Hey there. Here’s my two cents. It’s long, but I think it will provide some insight.
Since I was a kid I wanted to be a Paramedic. I got to high school, and needless to say it was a struggle. I failed chemistry, taking only one of the two required semesters, took biology three times, finally getting a “C”, and did “alright” in Anatomy & Physiology, getting “C”s. I graduated HS with a 2.8 (this isn’t even touching the social aspects of my experience). In community college, I actually did a bit better, I think it was the freedom, and reacquainting myself with swimming and water polo. I went on to art school, got a degree in Wood/Furniture, and proceeded to adulthood. I was miserable.
Toward the end of college I finally got the ADHD diagnosis and started taking Adderall. It did help but, in hindsight, the dose was too high. I didn’t like how differently I felt, so I went off of it probably 1-2 years after that.
After flailing, trying to make it on my own, learning the adult lessons, barely making bills, being broke constantly… just an overall black hole, I decided to give an EMT certification a shot. It turned out I was good at it. I was not yet back on medication, but I did have some left over from my previous prescription, so I decided to take a smaller dose, and only when I needed it. This was the key. Let me say that again, taking just the right dose at the times you actually need it, is the key.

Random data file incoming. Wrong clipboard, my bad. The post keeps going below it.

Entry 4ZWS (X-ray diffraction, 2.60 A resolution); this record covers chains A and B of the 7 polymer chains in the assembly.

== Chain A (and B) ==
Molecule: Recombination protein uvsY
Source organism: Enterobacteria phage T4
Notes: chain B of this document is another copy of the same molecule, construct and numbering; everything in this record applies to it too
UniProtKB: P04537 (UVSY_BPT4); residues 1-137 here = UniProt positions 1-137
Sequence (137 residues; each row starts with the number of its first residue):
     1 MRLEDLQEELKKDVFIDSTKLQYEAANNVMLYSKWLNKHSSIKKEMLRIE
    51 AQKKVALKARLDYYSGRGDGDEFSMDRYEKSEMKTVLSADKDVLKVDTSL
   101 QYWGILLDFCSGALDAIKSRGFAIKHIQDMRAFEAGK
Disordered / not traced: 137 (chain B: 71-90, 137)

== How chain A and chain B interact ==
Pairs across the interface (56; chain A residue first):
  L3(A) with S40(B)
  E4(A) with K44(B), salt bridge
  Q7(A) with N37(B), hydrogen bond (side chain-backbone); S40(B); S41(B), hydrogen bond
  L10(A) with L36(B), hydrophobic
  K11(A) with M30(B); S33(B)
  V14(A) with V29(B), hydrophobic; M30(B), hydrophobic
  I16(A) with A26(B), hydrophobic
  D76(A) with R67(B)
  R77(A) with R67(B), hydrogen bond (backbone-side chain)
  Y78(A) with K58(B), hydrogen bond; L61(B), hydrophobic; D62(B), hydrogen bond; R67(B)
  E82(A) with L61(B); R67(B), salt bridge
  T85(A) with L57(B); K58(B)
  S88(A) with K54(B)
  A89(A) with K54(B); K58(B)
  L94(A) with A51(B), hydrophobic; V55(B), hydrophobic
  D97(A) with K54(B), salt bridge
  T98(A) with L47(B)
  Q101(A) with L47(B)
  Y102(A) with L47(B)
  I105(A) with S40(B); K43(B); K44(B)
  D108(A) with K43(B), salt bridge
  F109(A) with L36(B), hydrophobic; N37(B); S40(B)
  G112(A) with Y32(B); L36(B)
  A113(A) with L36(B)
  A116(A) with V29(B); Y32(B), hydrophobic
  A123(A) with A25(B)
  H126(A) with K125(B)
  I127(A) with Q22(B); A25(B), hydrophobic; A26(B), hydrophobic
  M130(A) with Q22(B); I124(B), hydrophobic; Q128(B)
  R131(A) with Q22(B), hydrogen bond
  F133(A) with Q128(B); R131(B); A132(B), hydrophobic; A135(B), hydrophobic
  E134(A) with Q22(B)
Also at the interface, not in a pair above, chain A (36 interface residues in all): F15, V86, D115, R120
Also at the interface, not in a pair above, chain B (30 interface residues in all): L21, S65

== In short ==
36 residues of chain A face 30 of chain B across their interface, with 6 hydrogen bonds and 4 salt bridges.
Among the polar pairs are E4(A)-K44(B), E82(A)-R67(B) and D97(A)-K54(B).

I got back on meds (this doctor believed in an “as needed” prescription, so that was helpful) took A&P, got A’s. At the age of 31 I moved home with my parents, took Micro, and Chemistry, and got A’s. I just applied to Nursing school and I’m kicking ass. Though, I confess, as I’m writing this I’m stalling my Pharmacology studies, oddly enough.
There’s this misconception that medication is an all or none, and if you take something like Vyvanse, it is… there’s no option. But I found 5 mg Adderall tabs as needed not only helps, but keeps me from building a tolerance and needing a larger dose periodically. I, so far, have not adjusted my dose since going back on meds. But they are, without a doubt, one of the most important tools in my tool box. That and counseling.
One last thing, I can’t express enough just how detrimental not being able to accomplish what I felt I was smart enough to do in high school was to my self-confidence and self-esteem. I think things could have been different if I was on medication in high school. There are other factors: crappy teachers, crappy kids, etc., but I would have liked the option.